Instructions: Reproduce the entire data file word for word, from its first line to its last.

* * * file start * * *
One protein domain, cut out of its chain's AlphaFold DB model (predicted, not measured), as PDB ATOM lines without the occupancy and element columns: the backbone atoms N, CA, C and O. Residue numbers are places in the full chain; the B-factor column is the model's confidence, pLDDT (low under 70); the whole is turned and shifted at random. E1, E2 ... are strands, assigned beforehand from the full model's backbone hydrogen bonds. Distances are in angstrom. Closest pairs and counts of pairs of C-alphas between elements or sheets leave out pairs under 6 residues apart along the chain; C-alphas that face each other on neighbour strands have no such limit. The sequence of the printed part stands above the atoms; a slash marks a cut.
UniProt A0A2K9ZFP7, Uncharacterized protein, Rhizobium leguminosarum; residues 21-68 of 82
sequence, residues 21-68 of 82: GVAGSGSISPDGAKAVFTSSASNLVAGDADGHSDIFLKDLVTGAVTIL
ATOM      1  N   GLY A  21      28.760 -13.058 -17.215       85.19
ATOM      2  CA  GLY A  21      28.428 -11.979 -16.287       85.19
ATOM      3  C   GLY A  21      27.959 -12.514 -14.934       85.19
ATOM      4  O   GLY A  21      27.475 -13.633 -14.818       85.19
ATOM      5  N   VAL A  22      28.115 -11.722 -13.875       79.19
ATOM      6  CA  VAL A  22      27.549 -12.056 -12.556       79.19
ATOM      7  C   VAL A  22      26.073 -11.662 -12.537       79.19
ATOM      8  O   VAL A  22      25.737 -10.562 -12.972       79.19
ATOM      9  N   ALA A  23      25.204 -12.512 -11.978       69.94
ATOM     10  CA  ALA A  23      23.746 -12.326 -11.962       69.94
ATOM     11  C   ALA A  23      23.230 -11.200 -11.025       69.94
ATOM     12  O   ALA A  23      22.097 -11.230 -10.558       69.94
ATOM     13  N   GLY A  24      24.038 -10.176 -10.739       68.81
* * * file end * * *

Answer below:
One protein domain, cut out of its chain's AlphaFold DB model (predicted, not measured), as PDB ATOM lines without the occupancy and element columns: the backbone atoms N, CA, C and O. Residue numbers are places in the full chain; the B-factor column is the model's confidence, pLDDT (low under 70); the whole is turned and shifted at random. E1, E2 ... are strands, assigned beforehand from the full model's backbone hydrogen bonds. Distances are in angstrom. Closest pairs and counts of pairs of C-alphas between elements or sheets leave out pairs under 6 residues apart along the chain; C-alphas that face each other on neighbour strands have no such limit. The sequence of the printed part stands above the atoms; a slash marks a cut.
UniProt A0A2K9ZFP7, Uncharacterized protein, Rhizobium leguminosarum; residues 21-68 of 82
sequence, residues 21-68 of 82: GVAGSGSISPDGAKAVFTSSASNLVAGDADGHSDIFLKDLVTGAVTIL
ATOM      1  N   GLY A  21      28.760 -13.058 -17.215       85.19
ATOM      2  CA  GLY A  21      28.428 -11.979 -16.287       85.19
ATOM      3  C   GLY A  21      27.959 -12.514 -14.934       85.19
ATOM      4  O   GLY A  21      27.475 -13.633 -14.818       85.19
ATOM      5  N   VAL A  22      28.115 -11.722 -13.875       79.19
ATOM      6  CA  VAL A  22      27.549 -12.056 -12.556       79.19
ATOM      7  C   VAL A  22      26.073 -11.662 -12.537       79.19
ATOM      8  O   VAL A  22      25.737 -10.562 -12.972       79.19
ATOM      9  N   ALA A  23      25.204 -12.512 -11.978       69.94
ATOM     10  CA  ALA A  23      23.746 -12.326 -11.962       69.94
ATOM     11  C   ALA A  23      23.230 -11.200 -11.025       69.94
ATOM     12  O   ALA A  23      22.097 -11.230 -10.558       69.94
ATOM     13  N   GLY A  24      24.038 -10.176 -10.739       68.81